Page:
“Yes, I plan on doing that soon.” Or “I’ve been meaning to do that, just been really busy lately…but I’ll get to it.” Have you ever heard someone say those words before? Maybe even someone you know – intimately? Human nature tells us that we all have good intentions, but when it comes to planning – and specifically to this little essay –retirement planning, good intentions do not get the average worker to a comfortable retirement. Said another way - what we say and what we do, can be worlds apart.
Now, before you send me your “thoughts” on this statement - let me explain, because unlike many financial journalists – I have facts to back it up.
The Employee Benefit Research Institute (EBRI) provides the longest running study on Retirement Readiness in America – it is called Retirement Confidence Survey, which is now in its thirty-second (32) year. So, what does the survey provide?
Below is from its site – the Institute’s words, not mine:
The Retirement Confidence Survey (RCS) gauges the views and attitudes of working-age and retired Americans regarding retirement, their preparations for retirement, their confidence with regard to various aspects of retirement, and related issues. The RCS is the longest-running survey of its kind and is conducted annually by the Employee Benefit Research Institute (EBRI) and the independent research firm Greenwald & Associates. The 2022 survey of 2,677 Americans was conducted online January 4 through January 26, 2022. All respondents were age 25 or older. The survey included 1,545 workers and 1,132 retirees.
Now that we have that out of the way, the data in the survey I will address specifically is called Preparing for Retirement in America. Although I am not going to get into the weeds on all of Human Nature’s behavioral shortcuts that continue to plague the average investor (you can read these in detail in my book, Unpack Your Financial Baggage – yes, shameless plug), there are two sayings that sum up what I will reveal:
- A rising tide lifts all ships…and
- When the tide goes out, you find out who was swimming without shorts.
First – what they say. According to the survey, when asked, nearly three-quarters (73%) of American workers feel confident in their ability to live comfortably in retirement. Did you pick up the two critical words here – “feel confident?” In addition, sixty-nine (69) percent feel confident they are doing a good job preparing for retirement. This directly relates to the first saying above, as over time during the survey’s history, this confidence level rises when markets/economy are on the upswing.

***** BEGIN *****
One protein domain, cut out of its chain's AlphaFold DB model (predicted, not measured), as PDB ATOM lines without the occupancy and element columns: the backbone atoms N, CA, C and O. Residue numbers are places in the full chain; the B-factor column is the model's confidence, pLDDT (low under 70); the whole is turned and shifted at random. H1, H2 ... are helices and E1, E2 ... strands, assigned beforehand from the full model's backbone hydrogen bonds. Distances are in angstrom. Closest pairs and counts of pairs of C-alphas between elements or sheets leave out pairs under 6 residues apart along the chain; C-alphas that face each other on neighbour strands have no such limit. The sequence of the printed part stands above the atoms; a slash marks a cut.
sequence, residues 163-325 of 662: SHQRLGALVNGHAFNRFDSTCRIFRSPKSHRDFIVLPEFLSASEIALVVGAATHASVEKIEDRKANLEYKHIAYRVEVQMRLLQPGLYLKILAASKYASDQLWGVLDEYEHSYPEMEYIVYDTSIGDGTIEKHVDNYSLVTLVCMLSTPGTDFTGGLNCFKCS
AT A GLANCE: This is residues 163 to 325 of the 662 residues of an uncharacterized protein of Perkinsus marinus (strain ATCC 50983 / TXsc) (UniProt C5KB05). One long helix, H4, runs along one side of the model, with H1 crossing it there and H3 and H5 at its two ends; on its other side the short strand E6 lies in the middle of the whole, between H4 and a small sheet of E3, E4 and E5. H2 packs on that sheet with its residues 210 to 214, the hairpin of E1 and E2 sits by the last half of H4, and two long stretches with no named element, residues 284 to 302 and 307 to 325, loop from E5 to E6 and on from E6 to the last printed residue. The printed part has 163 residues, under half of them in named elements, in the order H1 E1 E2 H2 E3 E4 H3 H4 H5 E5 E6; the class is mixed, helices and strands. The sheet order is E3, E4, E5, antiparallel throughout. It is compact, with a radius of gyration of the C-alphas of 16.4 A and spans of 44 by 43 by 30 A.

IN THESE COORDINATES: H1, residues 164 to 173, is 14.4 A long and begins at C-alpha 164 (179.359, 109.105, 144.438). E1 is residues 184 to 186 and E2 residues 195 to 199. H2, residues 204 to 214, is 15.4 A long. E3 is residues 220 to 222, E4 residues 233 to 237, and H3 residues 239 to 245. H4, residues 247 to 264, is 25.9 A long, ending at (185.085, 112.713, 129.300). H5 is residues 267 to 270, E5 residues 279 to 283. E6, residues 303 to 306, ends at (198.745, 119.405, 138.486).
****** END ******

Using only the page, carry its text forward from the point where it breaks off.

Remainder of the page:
Second – what they do. The survey continues with another question- have you figured out how much you will need? Less than half the workers (46%) report they and/or their spouse have tried to calculate how much money they will need to have saved so that they can live comfortably in retirement. Yes, you read that correctly, re-read it again and let it sink in. This relates to the second saying above, as you delve into the details there is not an actual plan to get them to where they feel they are confidently headed, which is a retirement of lifetime bliss.
I can go on like this with more proof from the study, but I think I have proven my point and will spare you from more false confidence of the average worker in America. So, what is my primary message of this essay - not just to sarcastically point out the flaws in human nature?
Whether you are planning for your business’s growth or personal growth for your family’s longer-term lifetime income, confidence is critical but only if backed up by data-driven written plan. Everything else is just false confidence.
Advisory services are offered through Melone Private Wealth, LLC (“Melone Private Wealth”). Advisory services are only offered to clients or prospective clients where Melone Private Wealth and its representatives are properly licensed or exempt from licensure. For additional information, please visit our website at https://www.meloneprivatewealth.com/.
The information provided is for educational and informational purposes only and does not constitute investment advice and it should not be relied on as such. It should not be considered a solicitation to buy or an offer to sell a security. It does not take into account any investor's particular investment objectives, strategies, tax status or investment horizon. You should consult your attorney or tax advisor.
Sources: Employee Benefit Research Institute - 2022 Retirement Confidence Survey